High speed rail train in China, which comes in fourth (tied with France) in the new ranking for energy efficiency. China has the world’s largest high speed rail network. Photo by: 颐园新居 /Creative Commons 3.0.
Two years after the first energy efficiency ranking report put out by the American Council for an Energy-Efficient Economy (ACEEE), and the U.S. still lags widely behind most of the world’s other large economies. In the second report, the U.S. came in at number 13 out of 16 nations—even beaten by new-comer to the report, India—while Germany took the top spot.
“Germany is a prime example of a nation that has made energy efficiency a top priority,” said ACEEE Executive Director Steven Nadel. “The United States, long considered an innovative and competitive world leader, has progressed slowly and has made limited progress since our last report, even as Germany, Italy, China, and other nations surge ahead.”
The report considers 31 metrics across four groups: national efforts, buildings, industry, and transportation. Countries could score as much as 100 points over these metrics. Germany scored 65, while the U.S. scored only 42. China, coming in at number four, had a score of 61.
“The inefficiency in the U.S. economy means a tremendous waste of energy resources and money. Across most metrics analyzed in this International Scorecard, in the past decade the United States has made limited progress toward greater efficiency at the national level…Further, the United States falls behind Canada, Australia, India, and South Korea. These scores suggest that this list of countries may have an economic advantage over the United States because using less energy to produce and transport the same economic output costs them less,” reads the report.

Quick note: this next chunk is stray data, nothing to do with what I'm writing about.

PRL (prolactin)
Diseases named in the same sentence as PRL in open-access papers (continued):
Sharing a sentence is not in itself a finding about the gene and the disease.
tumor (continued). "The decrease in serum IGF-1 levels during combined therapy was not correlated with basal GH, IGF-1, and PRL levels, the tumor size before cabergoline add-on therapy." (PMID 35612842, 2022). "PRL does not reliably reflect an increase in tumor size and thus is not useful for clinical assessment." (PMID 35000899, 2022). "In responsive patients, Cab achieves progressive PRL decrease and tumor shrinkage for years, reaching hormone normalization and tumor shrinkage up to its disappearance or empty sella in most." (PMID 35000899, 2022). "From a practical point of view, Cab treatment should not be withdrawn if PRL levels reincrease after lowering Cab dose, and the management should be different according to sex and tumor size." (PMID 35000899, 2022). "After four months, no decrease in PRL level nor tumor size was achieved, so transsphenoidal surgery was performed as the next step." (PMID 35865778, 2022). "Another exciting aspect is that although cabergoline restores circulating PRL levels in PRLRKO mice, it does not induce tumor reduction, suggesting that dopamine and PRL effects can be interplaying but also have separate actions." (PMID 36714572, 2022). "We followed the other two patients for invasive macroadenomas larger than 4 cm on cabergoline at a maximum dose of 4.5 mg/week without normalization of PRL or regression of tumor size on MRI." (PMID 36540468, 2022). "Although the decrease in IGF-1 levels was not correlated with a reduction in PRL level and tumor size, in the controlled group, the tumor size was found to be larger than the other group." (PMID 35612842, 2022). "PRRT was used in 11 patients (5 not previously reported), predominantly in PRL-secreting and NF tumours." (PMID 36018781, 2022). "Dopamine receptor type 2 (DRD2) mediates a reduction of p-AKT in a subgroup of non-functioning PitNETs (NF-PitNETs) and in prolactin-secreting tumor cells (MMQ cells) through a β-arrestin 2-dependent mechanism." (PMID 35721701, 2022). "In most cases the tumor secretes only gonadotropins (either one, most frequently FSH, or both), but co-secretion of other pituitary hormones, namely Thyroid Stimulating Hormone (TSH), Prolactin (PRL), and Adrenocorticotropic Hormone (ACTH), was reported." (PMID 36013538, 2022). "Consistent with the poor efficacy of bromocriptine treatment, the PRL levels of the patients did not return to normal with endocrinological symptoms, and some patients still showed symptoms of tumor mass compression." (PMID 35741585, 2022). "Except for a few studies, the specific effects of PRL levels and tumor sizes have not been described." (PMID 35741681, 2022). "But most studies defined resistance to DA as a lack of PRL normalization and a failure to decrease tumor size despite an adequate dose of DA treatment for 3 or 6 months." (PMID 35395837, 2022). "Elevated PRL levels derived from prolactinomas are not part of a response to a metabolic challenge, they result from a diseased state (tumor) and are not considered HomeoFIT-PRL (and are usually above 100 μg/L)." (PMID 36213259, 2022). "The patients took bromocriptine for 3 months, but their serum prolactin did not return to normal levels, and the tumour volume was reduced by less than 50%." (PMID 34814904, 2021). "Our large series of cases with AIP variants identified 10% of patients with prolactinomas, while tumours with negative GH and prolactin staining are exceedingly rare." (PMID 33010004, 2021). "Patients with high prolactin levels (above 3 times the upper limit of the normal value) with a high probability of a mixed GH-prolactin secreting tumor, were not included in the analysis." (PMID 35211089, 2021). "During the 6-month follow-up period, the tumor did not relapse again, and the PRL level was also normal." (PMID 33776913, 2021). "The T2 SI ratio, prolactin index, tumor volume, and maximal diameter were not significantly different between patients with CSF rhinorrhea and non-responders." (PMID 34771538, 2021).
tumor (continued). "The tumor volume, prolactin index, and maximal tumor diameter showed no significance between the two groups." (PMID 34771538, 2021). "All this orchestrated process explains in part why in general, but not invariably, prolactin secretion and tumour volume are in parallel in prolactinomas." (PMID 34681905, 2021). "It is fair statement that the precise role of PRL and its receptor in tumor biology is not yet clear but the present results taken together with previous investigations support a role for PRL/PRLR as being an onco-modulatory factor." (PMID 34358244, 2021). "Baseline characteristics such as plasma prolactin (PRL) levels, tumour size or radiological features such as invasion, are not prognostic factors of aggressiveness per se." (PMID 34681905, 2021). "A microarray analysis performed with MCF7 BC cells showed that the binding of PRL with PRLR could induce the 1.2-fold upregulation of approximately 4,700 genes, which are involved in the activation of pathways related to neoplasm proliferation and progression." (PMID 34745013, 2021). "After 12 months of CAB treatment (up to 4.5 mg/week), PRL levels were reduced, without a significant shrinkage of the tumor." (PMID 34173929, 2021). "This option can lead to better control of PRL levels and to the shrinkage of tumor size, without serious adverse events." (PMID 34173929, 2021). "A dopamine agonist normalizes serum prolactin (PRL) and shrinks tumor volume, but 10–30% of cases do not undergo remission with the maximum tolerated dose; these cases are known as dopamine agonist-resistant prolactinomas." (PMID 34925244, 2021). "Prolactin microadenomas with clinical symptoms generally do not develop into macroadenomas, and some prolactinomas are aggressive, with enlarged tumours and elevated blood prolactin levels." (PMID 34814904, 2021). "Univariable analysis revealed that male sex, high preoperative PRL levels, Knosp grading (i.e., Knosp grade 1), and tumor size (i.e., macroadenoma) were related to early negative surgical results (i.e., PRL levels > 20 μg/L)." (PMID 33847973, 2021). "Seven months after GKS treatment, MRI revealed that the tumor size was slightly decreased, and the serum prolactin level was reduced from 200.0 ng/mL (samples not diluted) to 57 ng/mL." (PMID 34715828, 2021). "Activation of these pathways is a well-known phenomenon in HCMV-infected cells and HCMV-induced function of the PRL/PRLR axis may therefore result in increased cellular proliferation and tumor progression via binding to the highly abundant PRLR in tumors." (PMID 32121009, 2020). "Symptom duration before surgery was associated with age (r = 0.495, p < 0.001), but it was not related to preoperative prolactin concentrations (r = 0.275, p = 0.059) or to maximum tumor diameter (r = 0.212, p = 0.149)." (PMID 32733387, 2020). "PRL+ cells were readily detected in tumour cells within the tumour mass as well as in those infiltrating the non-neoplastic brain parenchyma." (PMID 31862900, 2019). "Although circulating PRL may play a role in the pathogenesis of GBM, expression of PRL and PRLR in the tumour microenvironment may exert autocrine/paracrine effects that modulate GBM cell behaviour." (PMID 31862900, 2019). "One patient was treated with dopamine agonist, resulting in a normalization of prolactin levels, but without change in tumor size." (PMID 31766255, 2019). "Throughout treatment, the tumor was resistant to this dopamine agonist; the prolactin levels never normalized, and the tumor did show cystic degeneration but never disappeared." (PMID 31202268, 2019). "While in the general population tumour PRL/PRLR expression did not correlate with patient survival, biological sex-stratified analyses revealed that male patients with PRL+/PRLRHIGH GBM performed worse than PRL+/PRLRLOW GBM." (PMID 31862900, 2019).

Increasing energy efficiency was one of the major recommendations made in last years’ global warming mitigation report from the Intergovernmental Panel on Climate Change (IPCC). The authoritative report found that tackling climate change could actually be quite inexpensive, but requires a rapid and aggressive switch from fossil fuel-based energies to renewables as well as harnessing energy efficiency and reigning in deforestation.
World’s top economies’ ranking on energy efficiency (out of a possible 100 points)
- 1. Germany: 65
- 2. Italy: 64
- 3. EU: 63
- 4. China: 61 (tied)
- 4. EU: 61 (tied)
- 6. France: 57 (tied)
- 6. Japan: 57 (tied)
- 8. Spain: 54
- 9. Canada: 50
- 10. Australia: 49
- 11. India: 45
- 12. South Korea: 44
- 13. USA: 42
- 14. Russia: 35
- 15. Brazil: 30
- 16. Mexico: 29
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